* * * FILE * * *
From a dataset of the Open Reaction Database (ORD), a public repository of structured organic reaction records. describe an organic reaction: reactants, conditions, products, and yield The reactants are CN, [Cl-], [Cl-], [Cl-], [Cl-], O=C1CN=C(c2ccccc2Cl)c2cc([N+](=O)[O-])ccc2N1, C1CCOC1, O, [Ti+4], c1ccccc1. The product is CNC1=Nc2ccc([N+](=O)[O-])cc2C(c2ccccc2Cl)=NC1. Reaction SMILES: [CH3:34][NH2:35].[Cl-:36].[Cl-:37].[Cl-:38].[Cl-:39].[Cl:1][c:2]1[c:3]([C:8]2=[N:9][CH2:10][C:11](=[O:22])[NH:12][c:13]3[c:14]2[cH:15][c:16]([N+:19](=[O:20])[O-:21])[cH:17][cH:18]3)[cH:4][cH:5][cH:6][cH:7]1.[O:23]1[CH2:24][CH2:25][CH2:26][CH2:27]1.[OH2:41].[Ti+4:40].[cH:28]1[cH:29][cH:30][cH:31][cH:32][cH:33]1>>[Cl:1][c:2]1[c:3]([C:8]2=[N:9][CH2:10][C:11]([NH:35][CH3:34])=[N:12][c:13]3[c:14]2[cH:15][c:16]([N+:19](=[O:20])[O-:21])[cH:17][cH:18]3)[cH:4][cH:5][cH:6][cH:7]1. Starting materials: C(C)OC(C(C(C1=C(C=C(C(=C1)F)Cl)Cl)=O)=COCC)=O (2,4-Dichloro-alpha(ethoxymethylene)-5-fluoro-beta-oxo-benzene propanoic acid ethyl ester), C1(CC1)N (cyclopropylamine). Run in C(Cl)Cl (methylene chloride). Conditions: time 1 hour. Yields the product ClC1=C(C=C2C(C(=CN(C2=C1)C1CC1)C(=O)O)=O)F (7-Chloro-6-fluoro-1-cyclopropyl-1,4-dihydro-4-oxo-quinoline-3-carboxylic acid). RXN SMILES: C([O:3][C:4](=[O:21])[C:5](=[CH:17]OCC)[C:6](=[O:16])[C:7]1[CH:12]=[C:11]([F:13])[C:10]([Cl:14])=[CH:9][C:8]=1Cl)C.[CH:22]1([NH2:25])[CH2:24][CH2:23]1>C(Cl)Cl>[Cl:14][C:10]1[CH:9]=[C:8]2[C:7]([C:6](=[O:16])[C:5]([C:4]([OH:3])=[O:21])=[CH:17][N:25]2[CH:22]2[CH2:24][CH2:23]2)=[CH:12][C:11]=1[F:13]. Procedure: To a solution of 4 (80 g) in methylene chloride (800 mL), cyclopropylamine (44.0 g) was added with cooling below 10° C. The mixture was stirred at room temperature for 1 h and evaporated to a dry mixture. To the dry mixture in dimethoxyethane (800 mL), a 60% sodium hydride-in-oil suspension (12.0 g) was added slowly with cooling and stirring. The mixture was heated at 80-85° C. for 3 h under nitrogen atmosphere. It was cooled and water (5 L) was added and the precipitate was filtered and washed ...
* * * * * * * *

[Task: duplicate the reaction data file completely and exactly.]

From a dataset of the Open Reaction Database (ORD), a public repository of structured organic reaction records. describe an organic reaction: reactants, conditions, products, and yield The reactants are CN, [Cl-], [Cl-], [Cl-], [Cl-], O=C1CN=C(c2ccccc2Cl)c2cc([N+](=O)[O-])ccc2N1, C1CCOC1, O, [Ti+4], c1ccccc1. The product is CNC1=Nc2ccc([N+](=O)[O-])cc2C(c2ccccc2Cl)=NC1. Reaction SMILES: [CH3:34][NH2:35].[Cl-:36].[Cl-:37].[Cl-:38].[Cl-:39].[Cl:1][c:2]1[c:3]([C:8]2=[N:9][CH2:10][C:11](=[O:22])[NH:12][c:13]3[c:14]2[cH:15][c:16]([N+:19](=[O:20])[O-:21])[cH:17][cH:18]3)[cH:4][cH:5][cH:6][cH:7]1.[O:23]1[CH2:24][CH2:25][CH2:26][CH2:27]1.[OH2:41].[Ti+4:40].[cH:28]1[cH:29][cH:30][cH:31][cH:32][cH:33]1>>[Cl:1][c:2]1[c:3]([C:8]2=[N:9][CH2:10][C:11]([NH:35][CH3:34])=[N:12][c:13]3[c:14]2[cH:15][c:16]([N+:19](=[O:20])[O-:21])[cH:17][cH:18]3)[cH:4][cH:5][cH:6][cH:7]1. Starting materials: C(C)OC(C(C(C1=C(C=C(C(=C1)F)Cl)Cl)=O)=COCC)=O (2,4-Dichloro-alpha(ethoxymethylene)-5-fluoro-beta-oxo-benzene propanoic acid ethyl ester), C1(CC1)N (cyclopropylamine). Run in C(Cl)Cl (methylene chloride). Conditions: time 1 hour. Yields the product ClC1=C(C=C2C(C(=CN(C2=C1)C1CC1)C(=O)O)=O)F (7-Chloro-6-fluoro-1-cyclopropyl-1,4-dihydro-4-oxo-quinoline-3-carboxylic acid). RXN SMILES: C([O:3][C:4](=[O:21])[C:5](=[CH:17]OCC)[C:6](=[O:16])[C:7]1[CH:12]=[C:11]([F:13])[C:10]([Cl:14])=[CH:9][C:8]=1Cl)C.[CH:22]1([NH2:25])[CH2:24][CH2:23]1>C(Cl)Cl>[Cl:14][C:10]1[CH:9]=[C:8]2[C:7]([C:6](=[O:16])[C:5]([C:4]([OH:3])=[O:21])=[CH:17][N:25]2[CH:22]2[CH2:24][CH2:23]2)=[CH:12][C:11]=1[F:13]. Procedure: To a solution of 4 (80 g) in methylene chloride (800 mL), cyclopropylamine (44.0 g) was added with cooling below 10° C. The mixture was stirred at room temperature for 1 h and evaporated to a dry mixture. To the dry mixture in dimethoxyethane (800 mL), a 60% sodium hydride-in-oil suspension (12.0 g) was added slowly with cooling and stirring. The mixture was heated at 80-85° C. for 3 h under nitrogen atmosphere. It was cooled and water (5 L) was added and the precipitate was filtered and washed ...